I had several kiddos working on their /th/ sound this year which was a little funny since I hadn’t had it come up frequently in the past couple of years. Working on /th/ can be fun. The kiddos usually like being encouraged to “stick your tongue out” and progress tends to be pretty rapid. Maybe it’s because of this, that /th/ sometimes seems to require more sentence level and carry-over activities. My guess is that because so many kiddos pick up the productions quickly (especially in the initial position), they haven’t had as much practice or time to develop self-awareness of the sound in a more natural context.
Whatever the reason, I’ve been coming up with /th/ activities this year and I’d like to share a current favorite.
toothbrushes (I bought 3 packs of 6 at a local dollar store for $1 each)
tall travel coffee mug
paper to record data (optional)
First we make a graph with the color of the toothbrushes running down the left side of the page and two columns across, “in” or “out.”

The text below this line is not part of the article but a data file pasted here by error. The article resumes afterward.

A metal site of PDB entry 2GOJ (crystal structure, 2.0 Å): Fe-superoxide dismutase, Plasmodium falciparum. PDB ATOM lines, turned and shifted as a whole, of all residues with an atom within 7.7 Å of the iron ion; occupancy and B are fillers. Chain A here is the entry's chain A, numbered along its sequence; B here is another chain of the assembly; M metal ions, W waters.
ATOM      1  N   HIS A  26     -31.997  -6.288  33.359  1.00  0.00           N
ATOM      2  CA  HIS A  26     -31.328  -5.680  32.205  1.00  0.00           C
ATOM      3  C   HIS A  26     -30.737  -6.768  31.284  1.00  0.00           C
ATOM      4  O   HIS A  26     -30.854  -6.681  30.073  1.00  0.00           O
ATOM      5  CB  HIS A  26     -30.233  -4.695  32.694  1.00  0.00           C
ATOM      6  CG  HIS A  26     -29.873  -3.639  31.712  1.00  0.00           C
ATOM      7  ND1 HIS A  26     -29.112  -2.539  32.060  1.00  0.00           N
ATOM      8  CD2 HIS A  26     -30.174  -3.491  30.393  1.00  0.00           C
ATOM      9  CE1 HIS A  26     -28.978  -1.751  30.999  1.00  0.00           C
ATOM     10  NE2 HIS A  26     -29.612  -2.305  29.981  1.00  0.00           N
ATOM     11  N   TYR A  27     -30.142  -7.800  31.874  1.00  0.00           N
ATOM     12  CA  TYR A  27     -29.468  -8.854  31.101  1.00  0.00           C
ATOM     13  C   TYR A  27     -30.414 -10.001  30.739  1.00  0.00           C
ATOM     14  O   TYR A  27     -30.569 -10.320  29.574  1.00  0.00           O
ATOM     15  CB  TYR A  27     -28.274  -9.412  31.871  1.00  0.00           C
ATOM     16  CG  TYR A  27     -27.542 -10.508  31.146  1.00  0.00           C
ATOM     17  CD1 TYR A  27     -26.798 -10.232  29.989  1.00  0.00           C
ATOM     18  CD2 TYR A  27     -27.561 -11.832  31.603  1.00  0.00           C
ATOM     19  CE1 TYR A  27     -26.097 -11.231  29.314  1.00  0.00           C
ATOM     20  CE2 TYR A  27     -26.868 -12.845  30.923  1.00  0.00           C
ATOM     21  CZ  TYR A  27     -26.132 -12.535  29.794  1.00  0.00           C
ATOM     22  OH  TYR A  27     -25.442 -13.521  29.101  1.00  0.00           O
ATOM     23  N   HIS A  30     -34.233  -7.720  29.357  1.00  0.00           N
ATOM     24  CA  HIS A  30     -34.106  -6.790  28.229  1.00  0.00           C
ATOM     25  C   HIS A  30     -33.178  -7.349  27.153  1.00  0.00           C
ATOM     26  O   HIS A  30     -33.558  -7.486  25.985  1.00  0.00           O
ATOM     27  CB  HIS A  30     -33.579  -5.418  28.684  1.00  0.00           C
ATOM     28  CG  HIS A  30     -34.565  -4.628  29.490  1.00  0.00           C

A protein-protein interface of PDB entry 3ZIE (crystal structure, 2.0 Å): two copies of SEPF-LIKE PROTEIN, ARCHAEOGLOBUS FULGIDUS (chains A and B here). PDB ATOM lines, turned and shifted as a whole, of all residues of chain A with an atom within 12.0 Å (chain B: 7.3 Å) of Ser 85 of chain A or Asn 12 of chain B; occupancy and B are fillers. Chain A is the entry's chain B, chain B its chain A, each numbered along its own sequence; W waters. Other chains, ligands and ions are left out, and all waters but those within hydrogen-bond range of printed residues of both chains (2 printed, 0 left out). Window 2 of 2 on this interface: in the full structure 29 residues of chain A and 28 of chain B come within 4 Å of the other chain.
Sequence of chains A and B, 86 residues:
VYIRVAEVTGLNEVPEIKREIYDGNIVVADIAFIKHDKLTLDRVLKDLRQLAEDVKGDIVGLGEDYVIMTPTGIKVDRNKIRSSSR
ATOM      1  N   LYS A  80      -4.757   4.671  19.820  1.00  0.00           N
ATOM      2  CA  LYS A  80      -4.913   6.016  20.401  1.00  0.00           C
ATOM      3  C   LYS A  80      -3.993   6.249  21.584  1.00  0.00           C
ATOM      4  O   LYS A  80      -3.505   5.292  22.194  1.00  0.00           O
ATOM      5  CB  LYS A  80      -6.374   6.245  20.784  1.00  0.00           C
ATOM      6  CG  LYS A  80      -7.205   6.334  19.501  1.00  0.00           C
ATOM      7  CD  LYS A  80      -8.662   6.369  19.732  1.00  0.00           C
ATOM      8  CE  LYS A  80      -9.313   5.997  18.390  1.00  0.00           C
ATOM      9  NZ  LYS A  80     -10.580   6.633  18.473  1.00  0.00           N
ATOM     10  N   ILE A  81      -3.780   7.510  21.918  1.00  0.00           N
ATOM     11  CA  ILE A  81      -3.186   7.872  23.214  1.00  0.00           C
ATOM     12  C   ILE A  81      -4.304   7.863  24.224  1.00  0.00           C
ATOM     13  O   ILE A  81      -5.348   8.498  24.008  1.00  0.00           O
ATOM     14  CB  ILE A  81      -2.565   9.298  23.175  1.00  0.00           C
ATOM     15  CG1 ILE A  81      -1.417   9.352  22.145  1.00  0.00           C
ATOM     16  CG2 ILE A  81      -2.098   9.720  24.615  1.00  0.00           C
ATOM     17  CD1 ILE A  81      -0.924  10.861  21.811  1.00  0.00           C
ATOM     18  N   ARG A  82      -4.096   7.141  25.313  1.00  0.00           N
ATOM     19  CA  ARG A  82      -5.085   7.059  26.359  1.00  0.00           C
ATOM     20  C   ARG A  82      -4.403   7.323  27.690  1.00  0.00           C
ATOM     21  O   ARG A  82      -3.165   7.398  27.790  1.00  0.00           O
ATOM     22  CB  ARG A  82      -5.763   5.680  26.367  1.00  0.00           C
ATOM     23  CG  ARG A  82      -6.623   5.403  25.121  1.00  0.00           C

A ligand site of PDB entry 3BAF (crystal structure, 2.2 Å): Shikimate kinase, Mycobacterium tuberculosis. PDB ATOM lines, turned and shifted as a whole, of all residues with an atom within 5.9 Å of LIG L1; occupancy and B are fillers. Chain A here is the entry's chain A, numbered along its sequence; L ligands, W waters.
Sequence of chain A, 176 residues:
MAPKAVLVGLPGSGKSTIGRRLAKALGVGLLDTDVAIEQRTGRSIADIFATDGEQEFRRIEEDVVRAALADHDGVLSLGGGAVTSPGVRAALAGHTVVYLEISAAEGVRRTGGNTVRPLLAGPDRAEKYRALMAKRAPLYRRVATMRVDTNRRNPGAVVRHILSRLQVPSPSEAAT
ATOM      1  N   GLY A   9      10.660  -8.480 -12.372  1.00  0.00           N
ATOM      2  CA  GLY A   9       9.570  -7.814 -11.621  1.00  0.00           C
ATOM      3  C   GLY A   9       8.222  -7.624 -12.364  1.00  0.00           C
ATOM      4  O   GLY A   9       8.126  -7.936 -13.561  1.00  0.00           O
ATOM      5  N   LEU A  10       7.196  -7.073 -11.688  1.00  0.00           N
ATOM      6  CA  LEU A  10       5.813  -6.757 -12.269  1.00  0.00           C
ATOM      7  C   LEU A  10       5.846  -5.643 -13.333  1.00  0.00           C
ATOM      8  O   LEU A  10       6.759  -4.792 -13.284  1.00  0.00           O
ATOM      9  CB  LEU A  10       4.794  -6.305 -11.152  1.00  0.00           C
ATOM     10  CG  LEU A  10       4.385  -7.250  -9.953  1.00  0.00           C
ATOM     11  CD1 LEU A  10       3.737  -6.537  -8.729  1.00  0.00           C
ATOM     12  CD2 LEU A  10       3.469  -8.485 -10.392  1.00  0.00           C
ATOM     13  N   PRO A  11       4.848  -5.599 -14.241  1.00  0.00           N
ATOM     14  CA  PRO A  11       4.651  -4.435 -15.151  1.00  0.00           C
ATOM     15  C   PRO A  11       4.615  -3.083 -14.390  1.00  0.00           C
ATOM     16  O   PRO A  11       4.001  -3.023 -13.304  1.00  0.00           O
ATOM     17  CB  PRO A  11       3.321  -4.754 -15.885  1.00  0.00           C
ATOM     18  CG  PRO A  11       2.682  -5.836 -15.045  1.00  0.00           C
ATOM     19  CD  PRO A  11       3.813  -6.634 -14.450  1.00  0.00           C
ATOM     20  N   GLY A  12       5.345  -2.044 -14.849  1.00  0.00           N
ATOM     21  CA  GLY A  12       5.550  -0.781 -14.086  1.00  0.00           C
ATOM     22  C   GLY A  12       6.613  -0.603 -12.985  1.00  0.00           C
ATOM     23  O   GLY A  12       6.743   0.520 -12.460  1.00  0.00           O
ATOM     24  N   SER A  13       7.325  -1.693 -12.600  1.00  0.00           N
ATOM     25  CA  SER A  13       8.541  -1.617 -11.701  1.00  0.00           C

I hold the toothbrushes and the child stands above the travel mug (a.k.a. “thermos”) which is sitting on the floor. The child makes a request:
“I need another red toothbrush.”
I pass it over. With their arm waist high and at a 90° angle, they drop the toothbrush into the mug. Then they tell me what to record on our chart, “in the thermos” or “out of the thermos.”
Periodically, we count/discuss how many tallies we have so I can elicit “three.”
Other words you can incorporate might be:
“You’ll get it. Have faith!”
“Send it south.”
“Let’s drop two. Red with blue.”
Or act out the task of brushing your teeth and have them narrate what you are doing.
Although it’s not too difficult to aim at and hit the thermos, the toothbrushes have a tendancy to bounce dramatically out. If your kiddos are getting frustrated, here are some hints to make it easier:
keep your hand/arm lower to the ground
drop bristle side down
wad a tissue or papertowel (“cloth”) into the bottom
get a few brushes in, and the rest are liklely to stay in too
For some reason the red toothbrushes in my room seem to be the most accurate and the yellow are the worst. Which is why when we have a “competition” at the end–me against the child–they always divide them up so I get the yellows. Gee, thanks.
Follow up the game with a FREE toothbrush worksheet or send it home for practice!
Think this “th” therapy idea is thankworthy? Please take a moment to comment!